Through three quarters on Saturday night, Kentucky dominated the football game. The Wildcats owned an 11-point lead heading into the final quarter and if it wasn’t for some ball security issues, they might have pitched a shutout. The offense was rolling, but the Wildcats needed to pickup a 4th-and-1 at the Florida 38 to move the chains and land a knockout punch.
Before we take a look at this unsuccessful play, we must take a peek back to last season. A.J. Rose received some short-yardage opportunities out of the wildcat formation and they didn’t have much success.
Fresh off a Penn State touchdown, Kentucky needed to move the chains to stem the momentum the Nittany Lions were building in the fourth quarter. On their first third down of the drive, they went with a wildcat formation look with A.J. Rose in the backfield. On the split zone, Rose does not allow his blocks to set up and runs right into the Mike linebacker at the line of scrimmage. Fast forward to last weekend and we saw more of the same.
On the most important offensive play of the game, Kentucky comes out in 11 personnel (one running back, one tight end, three receivers) with trips lined up in the field. Right before the snap, Sawyer Smith motions into the boundary while Florida’s free safety sneaks into the box to give the defense an eight-man look against an obvious running formation. What comes next is one of Kentucky’s biggest staple plays.
What differs split zone from inside zone the kickback block element. On split zone, the playside tight end/H-back/fullback will be responsible for the backside defensive end/outside linebacker in order to prevent a chase down tackle on a slow developing play and/or create an alley for a backside cut if the defense over pursues. That’s why you see Justin Rigg run out of the picture.
In theory, Drake Jackson will work on the nose with left guard Logan Stenberg on a double team and then climb onto the Mike linebacker while right guard Mason Wolfe handles playside defensive end/outside linebacker who runs a twist stunt on the snap with the defensive tackle.
If Kentucky does all of that, there’s a great chance that this play turns into a touchdown. However, Florida nose tackle and former UK recruiting target makes a great move Tedarrell Slaton on the stunt call by Todd Grantham.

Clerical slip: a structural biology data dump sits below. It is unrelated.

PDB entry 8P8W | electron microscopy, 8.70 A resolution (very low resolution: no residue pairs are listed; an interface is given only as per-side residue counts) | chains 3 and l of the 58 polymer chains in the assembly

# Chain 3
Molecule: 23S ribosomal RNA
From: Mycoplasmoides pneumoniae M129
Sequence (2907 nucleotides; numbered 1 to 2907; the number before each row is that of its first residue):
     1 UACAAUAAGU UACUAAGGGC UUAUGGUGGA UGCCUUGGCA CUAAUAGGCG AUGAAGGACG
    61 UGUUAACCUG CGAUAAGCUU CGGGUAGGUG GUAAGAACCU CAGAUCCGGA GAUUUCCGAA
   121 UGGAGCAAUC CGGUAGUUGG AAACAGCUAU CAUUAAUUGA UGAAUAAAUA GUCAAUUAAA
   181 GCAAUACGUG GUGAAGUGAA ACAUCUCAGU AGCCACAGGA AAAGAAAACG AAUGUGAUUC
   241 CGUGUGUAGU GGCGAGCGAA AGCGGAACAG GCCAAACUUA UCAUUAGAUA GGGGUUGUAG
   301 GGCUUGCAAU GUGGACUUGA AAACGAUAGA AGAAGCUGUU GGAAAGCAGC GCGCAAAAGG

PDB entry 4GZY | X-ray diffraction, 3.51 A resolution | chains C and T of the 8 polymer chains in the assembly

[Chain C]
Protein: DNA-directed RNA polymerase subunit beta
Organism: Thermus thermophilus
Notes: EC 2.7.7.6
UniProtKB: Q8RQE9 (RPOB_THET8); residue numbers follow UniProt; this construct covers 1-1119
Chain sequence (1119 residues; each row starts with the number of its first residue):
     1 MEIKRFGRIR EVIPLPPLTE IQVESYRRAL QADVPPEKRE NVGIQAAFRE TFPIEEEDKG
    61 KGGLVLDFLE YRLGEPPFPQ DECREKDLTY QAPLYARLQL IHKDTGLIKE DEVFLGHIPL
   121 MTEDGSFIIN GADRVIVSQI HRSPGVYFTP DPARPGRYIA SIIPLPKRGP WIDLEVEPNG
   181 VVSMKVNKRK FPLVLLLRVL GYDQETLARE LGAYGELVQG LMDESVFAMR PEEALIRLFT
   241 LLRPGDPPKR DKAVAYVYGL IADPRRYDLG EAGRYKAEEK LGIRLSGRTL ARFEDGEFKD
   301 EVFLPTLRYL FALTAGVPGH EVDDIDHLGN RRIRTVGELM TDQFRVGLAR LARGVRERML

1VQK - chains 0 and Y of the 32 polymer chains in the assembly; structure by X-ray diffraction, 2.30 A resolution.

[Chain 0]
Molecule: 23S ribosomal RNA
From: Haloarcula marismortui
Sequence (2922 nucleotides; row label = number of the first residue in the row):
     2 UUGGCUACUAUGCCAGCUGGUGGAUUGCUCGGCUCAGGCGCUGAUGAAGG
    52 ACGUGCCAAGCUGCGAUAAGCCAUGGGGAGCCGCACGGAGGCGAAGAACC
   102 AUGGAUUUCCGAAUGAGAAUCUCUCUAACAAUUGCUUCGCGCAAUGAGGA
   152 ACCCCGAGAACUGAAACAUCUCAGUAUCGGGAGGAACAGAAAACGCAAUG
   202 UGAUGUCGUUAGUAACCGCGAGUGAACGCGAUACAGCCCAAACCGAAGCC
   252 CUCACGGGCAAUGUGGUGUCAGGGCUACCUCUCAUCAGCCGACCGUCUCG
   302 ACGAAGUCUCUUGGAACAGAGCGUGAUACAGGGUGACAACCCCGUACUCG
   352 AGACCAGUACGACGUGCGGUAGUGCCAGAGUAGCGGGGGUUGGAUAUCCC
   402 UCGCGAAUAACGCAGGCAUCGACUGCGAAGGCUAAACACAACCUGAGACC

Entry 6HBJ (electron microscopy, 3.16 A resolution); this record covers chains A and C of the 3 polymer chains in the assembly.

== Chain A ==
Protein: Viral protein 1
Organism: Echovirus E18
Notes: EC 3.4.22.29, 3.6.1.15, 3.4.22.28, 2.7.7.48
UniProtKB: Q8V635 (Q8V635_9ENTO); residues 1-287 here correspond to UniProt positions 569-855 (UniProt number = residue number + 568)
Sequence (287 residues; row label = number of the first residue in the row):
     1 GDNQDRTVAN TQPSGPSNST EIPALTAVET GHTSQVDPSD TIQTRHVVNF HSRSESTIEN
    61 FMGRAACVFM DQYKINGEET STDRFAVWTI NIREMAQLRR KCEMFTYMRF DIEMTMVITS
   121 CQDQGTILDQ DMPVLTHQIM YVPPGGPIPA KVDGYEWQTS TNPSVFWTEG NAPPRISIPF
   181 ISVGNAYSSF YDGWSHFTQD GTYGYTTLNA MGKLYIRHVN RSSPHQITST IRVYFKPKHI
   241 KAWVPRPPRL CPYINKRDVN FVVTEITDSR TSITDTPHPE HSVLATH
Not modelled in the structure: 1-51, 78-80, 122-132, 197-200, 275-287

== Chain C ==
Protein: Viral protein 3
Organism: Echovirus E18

Slaton is lined as a shaded nose in between Drake Jackson and Mason Wolfe in the playside A gap. Before the snap, Jackson is thinking he’s going to have a one-on-one block with Logan Stenberg coming down to help. This will allow A.J. Rose to sneak right in behind the two for the first down. However, Slaton pulls out a great inside swim move and jumps from one A gap to the other. This catches Jackson off guard and off balance. That means it is Rose vs. Mike linebacker David Reese for all the marbles since the double team has now been neutralized.
Instead of taking his time and waiting on the blocks to develop, A.J. Rose decides to plow straight forward to pick up the yards to gain. That may work if you’re a 240-pound power back, but that is not Rose. There are not many backs in the country that are going to win that matchup with David Reese in the hole and the result ends up being a fourth down stop. If Rose hesitates and use a jump cut into the B gap (between the guard and tackle), he may have been off to the races if he could just slip one tackle.
This was not a bad play call. The wildcat formation has worked well for Kentucky in the past and it’s clear that the head football coach loves to use it. He forced Shannon Dawson to run it in 2015 after two months of not using it. It’s been a staple since Eddie Gran arrived in Lexington and has been a very successful short-yardage option in the past. However, the running style of Rose gives UK a small chance to convert in these situations.
In the zone run game, vision is the most important attribute a running back can have. There is no assigned gap for this play to go through and that is important to remember. You are running a track and you have to adjust on the fly to take what the defense gives you. Despite the center being blown up, there was still an alley for Rose if he could’ve made just one man miss. Instead he tried to steamroll one of the best inside linebackers in college football.
You can bet that Kentucky is going over this play ad nauseam in their team meetings this week. This is the most used run play in Eddie Gran’s playbook and it is one the Wildcats must be able to go to no matter what the defense is doing on the other side. Outside of Drake Jackson, the play was actually blocked fairly well. The center lost his individual battle and the running back did not react quick enough to help move the chains.
The wildcat formation is not going anywhere and UK is still going to use it in short-yardage situations. Expect Drake Jackson to adjust and correct this mistake, but if Rose cannot start reading the play better it may be time to give Kavosiey Smoke or Christopher Rodriguez, Jr. a shot as the primary short-yardage back.